Considerably less rewarding was the new, bizarre opus of the fascinating Bruno Dumont, Slack Bay, a tale of cannibalism set in a small town on the coast of northern France in 1910. A few excellent stars—Valeria Bruni Tedeschi, Juliette Binoche, and Fabrice Luchini in a highly exaggerated turn—can do little to redeem the general, although not entirely uninteresting, unpleasantness. One redeeming facet is the appearance of a beautiful young androgyne in one of the leading roles. The film plays on the evenings of March 9th and 11th.

Athena Film Festival Examines Lives of Women Around the World


City of Joy

A film festival with a feminist angle, the Athena Film Festival (February 9 - 12, 2017) is now in its seventh year of screening shorts, features, and documentaries with leading ladies. Held at Barnard College (3009 Broadway, New York, NY) and co-founded by the Athena Center for Leadership Studies at Barnard College and Women and Hollywood, the festival also features panels and workshop covering everything from the female gaze in cinema, to a crash course in camera work from B&H.

The centerpiece film of the festival is City of Joy, directed by Madeleine Gavin, a documentary on a community of women in the Eastern Democratic Republic of Congo that also act as a shelter for victims of sexual violence. Long Way North, directed by Rémi Chayé, Ron Dyens, and Henri Magalon is a French-Danish animated film and tells the story of Sascha, a Russian teenager, who sets off on a voyage to find and recover the lost ship of her missing grandfather who disappeared on his way to the North Pole. Bright Lights: Starring Carrie Fisher and Debbie Reynolds follows the strange lives of two members of “Hollywood Royalty” and their bond as mother and daughter. Closing the festival is Dolores, directed by Peter Bratt, a documentary on the life of feminist union organizer Dolores Huerta.

To learn more, go to:

Athena Film Festival
February 9 - 12, 2017

Barnard College
3009 Broadway
New York, NY 10027


Andrzej Wajda Retrospective Coming to Film Society of Lincoln Center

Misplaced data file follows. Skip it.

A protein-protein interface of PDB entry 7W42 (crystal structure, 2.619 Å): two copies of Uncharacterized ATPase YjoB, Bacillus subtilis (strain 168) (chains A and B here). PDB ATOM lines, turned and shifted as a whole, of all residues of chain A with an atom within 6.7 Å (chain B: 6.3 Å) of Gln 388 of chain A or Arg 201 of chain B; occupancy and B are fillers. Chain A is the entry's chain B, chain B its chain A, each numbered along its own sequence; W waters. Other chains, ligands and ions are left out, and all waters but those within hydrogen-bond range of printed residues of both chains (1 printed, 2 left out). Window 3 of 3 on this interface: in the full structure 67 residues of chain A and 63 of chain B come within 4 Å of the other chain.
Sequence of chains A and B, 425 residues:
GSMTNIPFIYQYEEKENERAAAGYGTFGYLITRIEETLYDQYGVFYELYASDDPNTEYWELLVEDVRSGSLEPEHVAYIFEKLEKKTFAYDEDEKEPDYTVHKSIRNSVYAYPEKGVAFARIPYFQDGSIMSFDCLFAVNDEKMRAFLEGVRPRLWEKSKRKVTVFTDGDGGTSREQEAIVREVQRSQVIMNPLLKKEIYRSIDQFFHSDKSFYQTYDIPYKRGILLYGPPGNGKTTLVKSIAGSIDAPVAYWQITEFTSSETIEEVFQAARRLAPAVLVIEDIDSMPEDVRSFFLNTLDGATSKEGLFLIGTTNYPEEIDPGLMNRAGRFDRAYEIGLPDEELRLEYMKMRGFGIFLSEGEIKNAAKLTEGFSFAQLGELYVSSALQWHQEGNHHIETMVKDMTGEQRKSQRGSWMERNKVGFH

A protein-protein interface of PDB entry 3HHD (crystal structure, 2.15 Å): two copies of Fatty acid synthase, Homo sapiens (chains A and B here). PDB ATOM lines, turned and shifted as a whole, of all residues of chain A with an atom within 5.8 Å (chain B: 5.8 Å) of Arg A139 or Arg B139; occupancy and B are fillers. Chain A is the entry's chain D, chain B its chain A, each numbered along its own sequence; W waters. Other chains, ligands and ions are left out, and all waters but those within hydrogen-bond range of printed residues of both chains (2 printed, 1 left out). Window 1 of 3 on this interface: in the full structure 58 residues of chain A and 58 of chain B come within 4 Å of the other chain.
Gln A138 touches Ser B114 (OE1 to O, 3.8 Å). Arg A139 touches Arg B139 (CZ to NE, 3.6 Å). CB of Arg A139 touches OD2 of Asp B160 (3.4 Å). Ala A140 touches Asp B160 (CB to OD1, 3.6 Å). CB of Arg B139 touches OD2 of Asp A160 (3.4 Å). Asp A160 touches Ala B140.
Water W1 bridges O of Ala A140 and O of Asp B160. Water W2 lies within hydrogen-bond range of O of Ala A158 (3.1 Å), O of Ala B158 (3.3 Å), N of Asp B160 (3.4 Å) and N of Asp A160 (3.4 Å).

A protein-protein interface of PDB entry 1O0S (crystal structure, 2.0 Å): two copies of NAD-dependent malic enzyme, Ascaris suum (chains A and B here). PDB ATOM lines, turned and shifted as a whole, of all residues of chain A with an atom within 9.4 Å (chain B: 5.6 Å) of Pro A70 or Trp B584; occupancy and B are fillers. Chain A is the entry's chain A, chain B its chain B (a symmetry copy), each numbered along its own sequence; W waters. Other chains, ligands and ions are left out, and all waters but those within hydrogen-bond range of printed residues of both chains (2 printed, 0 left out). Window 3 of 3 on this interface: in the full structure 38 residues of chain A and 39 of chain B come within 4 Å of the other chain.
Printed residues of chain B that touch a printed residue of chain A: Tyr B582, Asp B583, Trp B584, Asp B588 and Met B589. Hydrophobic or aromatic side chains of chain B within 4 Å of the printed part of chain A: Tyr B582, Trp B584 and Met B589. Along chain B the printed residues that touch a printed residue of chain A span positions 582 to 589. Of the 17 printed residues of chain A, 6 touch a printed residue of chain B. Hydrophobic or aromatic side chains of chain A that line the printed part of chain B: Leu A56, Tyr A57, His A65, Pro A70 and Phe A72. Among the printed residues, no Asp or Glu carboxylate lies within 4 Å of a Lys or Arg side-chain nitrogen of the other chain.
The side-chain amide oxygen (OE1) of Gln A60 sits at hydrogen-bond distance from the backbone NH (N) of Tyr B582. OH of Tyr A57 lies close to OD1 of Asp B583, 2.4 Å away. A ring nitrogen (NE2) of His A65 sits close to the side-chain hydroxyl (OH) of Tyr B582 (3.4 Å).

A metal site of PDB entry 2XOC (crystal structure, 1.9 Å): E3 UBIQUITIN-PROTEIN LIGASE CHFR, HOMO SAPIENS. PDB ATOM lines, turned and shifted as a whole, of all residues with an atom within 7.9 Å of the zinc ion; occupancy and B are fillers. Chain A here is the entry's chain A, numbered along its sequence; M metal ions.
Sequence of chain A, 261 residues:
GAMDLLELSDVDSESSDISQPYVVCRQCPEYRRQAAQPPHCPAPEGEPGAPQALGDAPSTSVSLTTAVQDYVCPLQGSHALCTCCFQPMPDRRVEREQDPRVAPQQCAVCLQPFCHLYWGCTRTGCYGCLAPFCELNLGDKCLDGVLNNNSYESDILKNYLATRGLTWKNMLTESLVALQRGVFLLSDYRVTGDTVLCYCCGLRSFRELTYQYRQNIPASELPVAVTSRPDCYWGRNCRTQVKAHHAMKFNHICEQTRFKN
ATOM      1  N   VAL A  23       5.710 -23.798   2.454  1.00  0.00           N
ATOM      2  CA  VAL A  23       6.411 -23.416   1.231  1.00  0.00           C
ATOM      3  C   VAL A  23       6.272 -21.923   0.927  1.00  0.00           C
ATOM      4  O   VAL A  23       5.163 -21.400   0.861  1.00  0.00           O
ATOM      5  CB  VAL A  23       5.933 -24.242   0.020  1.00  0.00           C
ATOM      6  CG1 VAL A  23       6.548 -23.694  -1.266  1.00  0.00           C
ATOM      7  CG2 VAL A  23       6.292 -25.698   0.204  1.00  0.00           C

The legendary Polish director Andrzej Wajda who died last year at the age of ninety is being honored at the Film Society of Lincoln Center with an eleven-film tribute from February 9th to the 16th, presented in partnership with the Polish Cultural Institute. The selection of films is quite good even if several of the most impressive films from the first half of his career such as Ashes, Everything for Sale and The Wedding are missing. Fortunately, all the films—excepting the New York premiere of his final film, Afterimage, from last year—are being screened in 35mm.

Afterimage, photographed attractively in widescreen, is a portrait of the final years—a period of Stalinist persecution and Kulturkampf—of the significant Polish avant-garde artist, Władysław Strzemiński, brilliantly portrayed by the great Bogusław Linda. Wajda's perspective on the material is not especially original here, and stylistically and imaginatively this is a relatively conventional work in the director's œuvre,but he approaches the subject with sensitivity and skill with an admirable consistency and is especially effective at evoking the early postwar period in Łódź.

Afterimage screens on Thursday, February 9th at 7pm.

To learn more, go to:

Tribute to Andrzej Wajda
February 9 - 16, 2017

Film Society of Lincoln Center
70 Lincoln Center Plaza #7
New York, NY 10023